Chuck Hagel: Dangerously ignorant of history
It is a tragedy that Chuck Hagel professes worry over morale in the military when he has contributed to the “pessimism that many troops feel about how the wars in Iraq and Afghanistan have turned out.”
A few weeks ago Chuck Hagel showcased this pessimism at the Marine Corps Air Station in Miramar, California. During his speech to several hundred Marines, the Defense Secretary uttered a statement dishearteningly dishonest: that they should expect to return to their service's maritime roots and said future missions will not involve forcing American values "down anybody's throat."
At a time when Iraq is engulfed by sectarian warfare in light of President’s Obama’s retreat and when the Taliban is on the rise again in Afghanistan, it is utterly ridiculous to spin redeployments as some kind of victory. This “Mission Completed” will prove to be just as premature as “Mission Accomplished.”
It is also the height of irony that Hagel declares that the Marines will return to their maritime roots in the very same breath that he denounces their most recent service as forcing American values “down anybody’s throat.” There is nothing more in keeping with the tradition of the Marines than fighting to promote American values. The very first conflict fought abroad by the United States, the wars against the Barbary pirates, was fought against the same enemy we fight today.
As a quick historical primer:
The First Barbary War was an undeclared war waged by the United States against the North African states of Morocco, Tripoli, Algiers, and Tunis. The principle cause of the war was that those states harbored and supported the actions of pirates against American shipping vessels in the Mediterranean Sea. The war, which lasted from 1801 to 1805, did not completely end the acts of piracy against American vessels, but it did prove that the United States was capable of waging war, if necessary, in places far from its own shores.
In the context of the early 1800s, Pirates are today’s terrorists. The wars fought now in the Middle East (however grudgingly and incompetently by the Obama administration) were started under the banner of President Bush’s War on Terror, the principle cause of which was support for terrorism against America by the rogue states of Afghanistan and Iraq. Piracy was not ended with the defeat of Tripoli, and American engagement in the Middle East has not been able to end terrorism. America was unequivocally victorious because President Jefferson could name the enemy. President Obama, along with much of the West, still refuses to name the animating force behind America’s first transnational foe. Thus we continue to hear lies about the ‘religion of peace’ and condemnations of generic extremism in the face of killing, raping, and pillaging by Muslims.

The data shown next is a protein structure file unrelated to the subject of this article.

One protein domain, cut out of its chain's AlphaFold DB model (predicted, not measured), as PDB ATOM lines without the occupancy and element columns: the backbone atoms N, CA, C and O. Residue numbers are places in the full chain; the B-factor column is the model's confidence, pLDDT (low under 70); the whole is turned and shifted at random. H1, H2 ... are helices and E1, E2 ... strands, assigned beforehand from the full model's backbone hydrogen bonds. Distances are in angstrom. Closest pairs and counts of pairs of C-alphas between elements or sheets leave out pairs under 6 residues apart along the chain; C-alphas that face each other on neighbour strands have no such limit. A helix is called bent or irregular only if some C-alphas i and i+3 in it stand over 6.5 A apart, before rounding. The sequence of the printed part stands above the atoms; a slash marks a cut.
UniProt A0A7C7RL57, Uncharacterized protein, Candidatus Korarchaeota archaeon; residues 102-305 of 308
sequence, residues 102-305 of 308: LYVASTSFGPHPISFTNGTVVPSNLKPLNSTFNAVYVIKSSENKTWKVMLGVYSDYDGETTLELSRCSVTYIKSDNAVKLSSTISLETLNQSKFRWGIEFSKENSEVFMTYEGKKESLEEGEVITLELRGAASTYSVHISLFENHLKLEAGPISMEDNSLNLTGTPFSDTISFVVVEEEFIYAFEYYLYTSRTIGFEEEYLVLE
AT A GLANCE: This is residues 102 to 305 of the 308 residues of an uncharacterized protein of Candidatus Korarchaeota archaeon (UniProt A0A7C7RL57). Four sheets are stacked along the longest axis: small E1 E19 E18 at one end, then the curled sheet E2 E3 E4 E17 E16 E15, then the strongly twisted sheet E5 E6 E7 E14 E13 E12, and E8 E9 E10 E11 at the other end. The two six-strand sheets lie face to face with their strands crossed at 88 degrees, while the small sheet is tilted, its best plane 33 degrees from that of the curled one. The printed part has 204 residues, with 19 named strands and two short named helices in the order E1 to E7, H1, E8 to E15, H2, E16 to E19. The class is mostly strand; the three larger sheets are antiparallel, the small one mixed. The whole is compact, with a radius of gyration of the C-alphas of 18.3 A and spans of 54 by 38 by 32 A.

In France, Jefferson asked Tripoli's ambassador what right Tripoli had to extort money and take slaves. According to Jefferson, the ambassador answered that such a right was founded on the Laws of the Prophet: that it was written in the Koran that all nations who did not recognize their authority were sinners; that it was their right and duty to make war upon them wherever they could be found; and to make slaves of all they could take as prisoners; and that every Muslim slain in battle was sure to go to heaven.
The common theme motivating the crimes of the enemy both then and now, whether called piracy or terrorism, is Islamic supremacism. An excuse of colonialism or any other kind of grievance rings hollow when justifications given by the ambassador of Tripoli should sound familiar to anyone who follows the depredations of the Islamic State. The constant proclamations by the group are meticulous in their adherence to traditional Islamic standards. In their pamphlet covering the topic of female captives and slaves, the Islamic State continues the proud tradition of Muslim slavery practiced by both Muhammad and the Barbary Pirates.
Hagel maintains that "human rights, freedom, people having rights to decide their own lives for their own families and opportunities.” is universal, but that “How they do that, how they structure that, that should be up to them, not to us or anybody else. What he and so many others miss is that Islam’s fundamentals, Sharia law as a political institution, are incompatible with freedom and human rights. There is no Islamic country anywhere in the world that is free, according to Freedom House: “the Middle East and North Africa registered the worst civil liberties scores of any region.”
That “partner nations and allies should have the capabilities and institutions to defend themselves” is not questioned. In fact, the very goal that America has been working toward in both Iraq and Afghanistan, the very reason our troops have stayed in those countries is to build up local institutions. Yet in the context of a wholesale retreat from the Middle East, that “should have” is nothing more than wishful thinking. Iraq has already collapsed as a functioning nation-state, and it is a denial of reality to chide “American-made solutions” when American military presence was the only thing preventing the complete victory of evil in the form of Islamic fanatics.
If American values are truly universal, then the Marines and all of our military are liberators who deserve to be lauded, not scolded for “making a huge mistake”. The ideals of human rights and freedom are quintessentially but not exclusively American. They are worth fighting for and our military, the ones who fight on our behalf, deserve better than budget cuts, condescension, and blind leadership. It is no surprise that morale is low when our soldiers are treated as the enemy, and our real enemy is not mentioned.